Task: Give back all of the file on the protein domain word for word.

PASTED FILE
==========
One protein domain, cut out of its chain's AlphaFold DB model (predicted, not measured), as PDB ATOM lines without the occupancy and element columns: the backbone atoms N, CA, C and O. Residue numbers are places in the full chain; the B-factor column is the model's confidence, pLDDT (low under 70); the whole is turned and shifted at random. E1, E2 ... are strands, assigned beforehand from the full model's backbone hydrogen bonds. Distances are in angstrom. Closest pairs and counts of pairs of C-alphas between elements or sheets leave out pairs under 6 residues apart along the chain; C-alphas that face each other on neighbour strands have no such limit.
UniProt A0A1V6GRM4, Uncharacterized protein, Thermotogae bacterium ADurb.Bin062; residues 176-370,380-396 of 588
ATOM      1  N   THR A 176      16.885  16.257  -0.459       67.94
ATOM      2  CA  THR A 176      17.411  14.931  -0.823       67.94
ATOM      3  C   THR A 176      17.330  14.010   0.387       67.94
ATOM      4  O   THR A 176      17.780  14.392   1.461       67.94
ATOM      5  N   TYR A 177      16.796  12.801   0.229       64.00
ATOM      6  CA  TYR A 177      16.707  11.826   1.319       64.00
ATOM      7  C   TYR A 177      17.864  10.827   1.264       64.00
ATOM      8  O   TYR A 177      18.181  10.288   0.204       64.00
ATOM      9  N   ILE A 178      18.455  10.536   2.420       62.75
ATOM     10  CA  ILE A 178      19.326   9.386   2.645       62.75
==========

One protein domain, cut out of its chain's AlphaFold DB model (predicted, not measured), as PDB ATOM lines without the occupancy and element columns: the backbone atoms N, CA, C and O. Residue numbers are places in the full chain; the B-factor column is the model's confidence, pLDDT (low under 70); the whole is turned and shifted at random. E1, E2 ... are strands, assigned beforehand from the full model's backbone hydrogen bonds. Distances are in angstrom. Closest pairs and counts of pairs of C-alphas between elements or sheets leave out pairs under 6 residues apart along the chain; C-alphas that face each other on neighbour strands have no such limit.
UniProt A0A1V6GRM4, Uncharacterized protein, Thermotogae bacterium ADurb.Bin062; residues 176-370,380-396 of 588
ATOM      1  N   THR A 176      16.885  16.257  -0.459       67.94
ATOM      2  CA  THR A 176      17.411  14.931  -0.823       67.94
ATOM      3  C   THR A 176      17.330  14.010   0.387       67.94
ATOM      4  O   THR A 176      17.780  14.392   1.461       67.94
ATOM      5  N   TYR A 177      16.796  12.801   0.229       64.00
ATOM      6  CA  TYR A 177      16.707  11.826   1.319       64.00
ATOM      7  C   TYR A 177      17.864  10.827   1.264       64.00
ATOM      8  O   TYR A 177      18.181  10.288   0.204       64.00
ATOM      9  N   ILE A 178      18.455  10.536   2.420       62.75
ATOM     10  CA  ILE A 178      19.326   9.386   2.645       62.75